Andy McDowell added: “As a business we’re committed to working in partnership with our customers, helping them to achieve their growth ambitions, and this type of market intelligence ensures we are able to provide a better level of support as we have an in-depth understanding of the industry from their perspective.”

 

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May 12, 2021

Ultium Cells LLC/Li-Cycle: Sustainable Battery Manufacturing

SustainableManufacturing
BatteryCell
EVs
Automotive
2 min
Ultium Cells LLC and Li-Cycle join forces to expand recycling in North America, recycling up to 100% of the scrap materials in battery cell manufacturing

Ultium Cells LLC - a joint venture between General Motors and LG Energy Solutions - has announced its latest collaboration with Li-Cycle. Joining forces the two have set ambitions to expand recycling in North America, recycling up to 100% of the scrap materials in battery cell manufacturing

 

What is Ultium Cells LLC?

Announcing their partnership in December 2019, General Motors (GM) and LG Energy Solutions established Ultium Cells LLC with a mission to “ensure excellence of Battery Cell Manufacturing through implementation of best practices from each company to contribute [to the] expansion of a Zero Emission propulsion on a global scale.”

Who is Li-Cycle?

Founded in 2016, Li-Cycle leverages innovative solutions to address emerging and urgent challenges around the world.

As the use of Lithium-ion rechargeable batteries in automotive, industrial energy storage, and consumer electronic applications rises, Li-Cycle believes that “the world needs improved technology and supply chain innovations to better recycle these batteries, while also meeting the rapidly growing demand for critical and scarce battery-grade materials.”

Why are Ultium Cells LLC and Li-Cycle join forces?

By joining forces to expand the recycling of scrap materials in battery cell manufacturing in North America, the new recycling process will allow Ultium Cells LLC to recycle cobalt, nickel, lithium, graphite, copper, manganese and aluminum.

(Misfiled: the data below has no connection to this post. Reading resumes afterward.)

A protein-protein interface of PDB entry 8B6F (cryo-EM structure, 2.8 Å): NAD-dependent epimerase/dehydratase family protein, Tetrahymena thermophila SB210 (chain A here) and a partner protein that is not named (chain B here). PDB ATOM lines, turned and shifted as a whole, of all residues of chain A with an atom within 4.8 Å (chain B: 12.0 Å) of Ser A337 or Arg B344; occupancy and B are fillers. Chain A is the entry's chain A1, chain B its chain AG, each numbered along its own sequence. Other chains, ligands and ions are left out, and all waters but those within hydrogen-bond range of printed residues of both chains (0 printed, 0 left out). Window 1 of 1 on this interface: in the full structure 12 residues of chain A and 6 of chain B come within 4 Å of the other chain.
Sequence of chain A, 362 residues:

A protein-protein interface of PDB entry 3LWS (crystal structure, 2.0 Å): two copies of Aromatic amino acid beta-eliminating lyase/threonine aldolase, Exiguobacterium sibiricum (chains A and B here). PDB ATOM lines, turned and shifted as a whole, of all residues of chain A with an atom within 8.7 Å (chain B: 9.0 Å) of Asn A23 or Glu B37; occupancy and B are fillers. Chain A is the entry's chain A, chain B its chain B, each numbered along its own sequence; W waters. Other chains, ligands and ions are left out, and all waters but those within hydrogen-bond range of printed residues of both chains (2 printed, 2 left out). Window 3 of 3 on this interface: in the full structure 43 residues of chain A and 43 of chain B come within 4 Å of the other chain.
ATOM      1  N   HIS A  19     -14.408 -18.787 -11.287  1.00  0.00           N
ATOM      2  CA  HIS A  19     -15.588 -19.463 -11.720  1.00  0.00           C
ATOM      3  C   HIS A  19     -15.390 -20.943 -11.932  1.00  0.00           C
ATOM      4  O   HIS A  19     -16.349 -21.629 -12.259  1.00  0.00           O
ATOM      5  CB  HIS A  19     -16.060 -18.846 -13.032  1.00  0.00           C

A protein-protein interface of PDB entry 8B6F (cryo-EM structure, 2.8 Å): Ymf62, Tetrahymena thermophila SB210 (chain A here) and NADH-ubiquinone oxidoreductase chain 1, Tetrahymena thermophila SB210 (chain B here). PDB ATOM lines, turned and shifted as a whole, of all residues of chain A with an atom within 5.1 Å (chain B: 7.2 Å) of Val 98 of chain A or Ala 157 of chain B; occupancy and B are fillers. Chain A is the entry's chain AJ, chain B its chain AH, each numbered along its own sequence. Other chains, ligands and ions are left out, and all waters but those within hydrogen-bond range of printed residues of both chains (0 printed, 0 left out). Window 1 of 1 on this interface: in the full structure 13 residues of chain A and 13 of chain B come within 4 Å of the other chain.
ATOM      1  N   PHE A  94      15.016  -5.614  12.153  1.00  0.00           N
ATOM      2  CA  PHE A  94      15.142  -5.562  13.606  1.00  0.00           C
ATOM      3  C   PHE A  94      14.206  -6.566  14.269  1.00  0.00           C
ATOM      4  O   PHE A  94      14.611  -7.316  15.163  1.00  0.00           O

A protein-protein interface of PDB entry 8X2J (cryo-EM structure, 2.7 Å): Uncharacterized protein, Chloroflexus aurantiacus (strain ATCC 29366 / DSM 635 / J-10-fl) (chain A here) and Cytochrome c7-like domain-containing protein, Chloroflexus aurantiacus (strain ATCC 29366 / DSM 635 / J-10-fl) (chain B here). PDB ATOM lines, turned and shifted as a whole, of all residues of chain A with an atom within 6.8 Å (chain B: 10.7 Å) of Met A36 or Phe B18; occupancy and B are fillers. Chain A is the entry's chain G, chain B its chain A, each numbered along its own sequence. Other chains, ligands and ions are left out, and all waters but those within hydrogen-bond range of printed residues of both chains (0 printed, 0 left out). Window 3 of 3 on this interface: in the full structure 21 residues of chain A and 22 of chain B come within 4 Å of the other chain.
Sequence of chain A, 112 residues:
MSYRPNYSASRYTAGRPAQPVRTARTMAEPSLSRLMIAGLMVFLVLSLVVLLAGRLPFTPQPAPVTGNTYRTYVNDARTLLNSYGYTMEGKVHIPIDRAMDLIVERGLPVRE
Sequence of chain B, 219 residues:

“95% of these materials can be used in the production of new batteries or for adjacent industries,” says GM, who explains that the new hydrometallurgical process emits 30% less greenhouse gases (GHGs) than traditional processes, minimising the environmental impact. Use of this process will begin later in the year (2021).

"Our combined efforts with Ultium Cells will be instrumental in redirecting battery manufacturing scrap from landfills and returning a substantial amount of valuable battery-grade materials back into the battery supply chain. This partnership is a critical step forward in advancing our proven lithium-ion resource recovery technology as a more sustainable alternative to mining, " said Ajay Kochhar, President, CEO and co-founder of Li-Cycle.

"GM's zero-waste initiative aims to divert more than 90% of its manufacturing waste from landfills and incineration globally by 2025. Now, we're going to work closely with Ultium Cells and Li-Cycle to help the industry get even better use out of the materials,” added Ken Morris, Vice President of Electric and Autonomous Vehicles, GM.

Since 2013, GM has recycled or reused 100% of the battery packs it has received from customers, with most current GM EVs repaired with refurbished packs.

"We strive to make more with less waste and energy expended. This is a crucial step in improving the sustainability of our components and manufacturing processes,” concluded Thomas Gallagher, Chief Operating Officer, Ultium Cells LLC.